How to cite this URL:
Kumar NS, Sowmya R. Direct sinus elevation and composite bone grafting for immediate implant placement in the posterior maxillary region. J Dent Implant [serial online] 2011 [cited 2023 Jan 29];1:29-33. Available from:

   Introduction Top

The posterior maxilla has been described as the most difficult intraoral area confronting the implant practitioner, requiring utmost ingenuity to achieve successful results. [1],[2] Both anatomic features and mastication dynamics contribute to the challenge of placing titanium implants in this region. [3]

Although management of the posterior maxilla presents many challenges, use of different procedures make it possible to create successful bone-anchored restorations in this region predictably. [3]

One such procedure, the sinus floor elevation technique, to facilitate implant placement in atrophic posterior maxillae was first presented in the late 1970s [4] and the first article on this subject was published in 1980. [5]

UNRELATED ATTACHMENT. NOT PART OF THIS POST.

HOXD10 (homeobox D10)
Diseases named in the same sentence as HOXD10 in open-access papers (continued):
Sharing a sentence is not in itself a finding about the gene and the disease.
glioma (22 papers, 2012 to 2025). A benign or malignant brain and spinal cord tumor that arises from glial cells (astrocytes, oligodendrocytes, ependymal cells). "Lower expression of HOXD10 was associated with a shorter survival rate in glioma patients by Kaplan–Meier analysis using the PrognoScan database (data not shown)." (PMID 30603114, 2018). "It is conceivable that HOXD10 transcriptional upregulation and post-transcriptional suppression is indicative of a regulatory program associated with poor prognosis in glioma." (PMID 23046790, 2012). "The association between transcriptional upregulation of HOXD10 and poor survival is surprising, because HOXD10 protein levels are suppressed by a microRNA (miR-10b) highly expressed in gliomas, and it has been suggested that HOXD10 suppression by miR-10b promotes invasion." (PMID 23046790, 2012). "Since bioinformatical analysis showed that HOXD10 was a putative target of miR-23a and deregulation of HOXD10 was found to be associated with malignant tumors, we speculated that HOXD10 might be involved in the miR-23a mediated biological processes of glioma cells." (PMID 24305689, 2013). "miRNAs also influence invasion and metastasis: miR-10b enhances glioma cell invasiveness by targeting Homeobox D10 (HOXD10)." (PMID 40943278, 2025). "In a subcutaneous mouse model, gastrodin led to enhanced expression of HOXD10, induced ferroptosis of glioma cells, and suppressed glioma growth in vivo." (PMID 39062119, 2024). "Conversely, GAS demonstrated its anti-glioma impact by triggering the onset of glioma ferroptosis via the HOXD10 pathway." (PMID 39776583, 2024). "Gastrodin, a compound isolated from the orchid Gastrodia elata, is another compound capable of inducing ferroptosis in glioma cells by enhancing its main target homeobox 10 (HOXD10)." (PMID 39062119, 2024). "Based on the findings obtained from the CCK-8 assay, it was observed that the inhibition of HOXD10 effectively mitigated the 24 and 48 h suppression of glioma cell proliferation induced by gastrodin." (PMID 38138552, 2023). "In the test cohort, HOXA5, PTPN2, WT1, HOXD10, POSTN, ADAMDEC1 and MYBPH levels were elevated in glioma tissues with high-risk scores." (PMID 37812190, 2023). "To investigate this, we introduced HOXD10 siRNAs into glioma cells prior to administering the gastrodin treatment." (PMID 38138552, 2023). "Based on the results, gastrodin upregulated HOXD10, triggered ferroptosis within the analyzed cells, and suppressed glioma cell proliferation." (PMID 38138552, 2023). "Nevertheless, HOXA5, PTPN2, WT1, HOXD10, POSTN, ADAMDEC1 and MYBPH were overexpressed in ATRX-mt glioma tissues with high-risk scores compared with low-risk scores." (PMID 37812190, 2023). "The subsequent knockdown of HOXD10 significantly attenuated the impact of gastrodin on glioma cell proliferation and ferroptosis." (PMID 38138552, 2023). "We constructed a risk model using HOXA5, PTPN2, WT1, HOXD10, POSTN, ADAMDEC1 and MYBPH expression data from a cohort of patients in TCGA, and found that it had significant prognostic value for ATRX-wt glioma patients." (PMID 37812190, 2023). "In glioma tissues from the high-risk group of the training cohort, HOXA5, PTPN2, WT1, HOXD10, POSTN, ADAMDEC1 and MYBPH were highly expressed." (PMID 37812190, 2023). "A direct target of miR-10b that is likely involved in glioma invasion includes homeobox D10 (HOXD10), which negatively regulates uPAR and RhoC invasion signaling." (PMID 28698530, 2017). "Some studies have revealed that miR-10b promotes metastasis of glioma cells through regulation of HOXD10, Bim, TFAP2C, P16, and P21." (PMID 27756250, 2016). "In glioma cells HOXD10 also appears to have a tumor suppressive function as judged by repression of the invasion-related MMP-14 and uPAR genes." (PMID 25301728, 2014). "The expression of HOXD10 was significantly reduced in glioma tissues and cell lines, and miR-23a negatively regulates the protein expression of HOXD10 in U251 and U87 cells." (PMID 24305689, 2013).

The technique of sinus elevation and simultaneous implant placement, in particular, offers the benefit of fewer surgical procedures, shorter treatment time and reduced expense. It was considered generally that at least 5 mm of bone must be present to ensure rigid fixation of the implant at the time of placement. [6]

However, there is evidence to show that it may be possible to successfully use the one-stage approach even when the residual crestal bone height is as little as 1 mm. [7],[8]